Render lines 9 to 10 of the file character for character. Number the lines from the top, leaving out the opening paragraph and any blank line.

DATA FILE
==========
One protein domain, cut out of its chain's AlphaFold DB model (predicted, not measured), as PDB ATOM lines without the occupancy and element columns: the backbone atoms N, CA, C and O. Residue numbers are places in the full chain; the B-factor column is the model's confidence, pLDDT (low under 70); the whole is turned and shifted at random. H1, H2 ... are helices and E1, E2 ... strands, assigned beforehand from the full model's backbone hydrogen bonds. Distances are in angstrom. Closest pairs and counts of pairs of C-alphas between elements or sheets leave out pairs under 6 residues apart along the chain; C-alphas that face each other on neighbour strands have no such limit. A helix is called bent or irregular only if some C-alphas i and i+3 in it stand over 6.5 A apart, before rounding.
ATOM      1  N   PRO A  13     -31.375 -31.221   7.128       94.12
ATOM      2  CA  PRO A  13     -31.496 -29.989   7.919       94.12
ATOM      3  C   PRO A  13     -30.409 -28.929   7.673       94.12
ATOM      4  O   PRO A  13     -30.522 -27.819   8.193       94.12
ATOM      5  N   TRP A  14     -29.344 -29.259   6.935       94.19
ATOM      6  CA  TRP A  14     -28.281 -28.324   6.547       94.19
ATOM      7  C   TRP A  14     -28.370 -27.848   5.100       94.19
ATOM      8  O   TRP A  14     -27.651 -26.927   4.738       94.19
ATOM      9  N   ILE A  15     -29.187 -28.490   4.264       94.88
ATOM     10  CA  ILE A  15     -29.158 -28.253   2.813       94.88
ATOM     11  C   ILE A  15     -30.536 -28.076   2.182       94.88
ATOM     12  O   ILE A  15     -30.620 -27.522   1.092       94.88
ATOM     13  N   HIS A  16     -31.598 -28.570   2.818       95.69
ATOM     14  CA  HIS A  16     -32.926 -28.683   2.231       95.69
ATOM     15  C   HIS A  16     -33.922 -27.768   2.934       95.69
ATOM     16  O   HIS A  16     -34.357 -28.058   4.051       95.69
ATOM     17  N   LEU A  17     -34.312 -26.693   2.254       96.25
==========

ATOM      9  N   ILE A  15     -29.187 -28.490   4.264       94.88
ATOM     10  CA  ILE A  15     -29.158 -28.253   2.813       94.88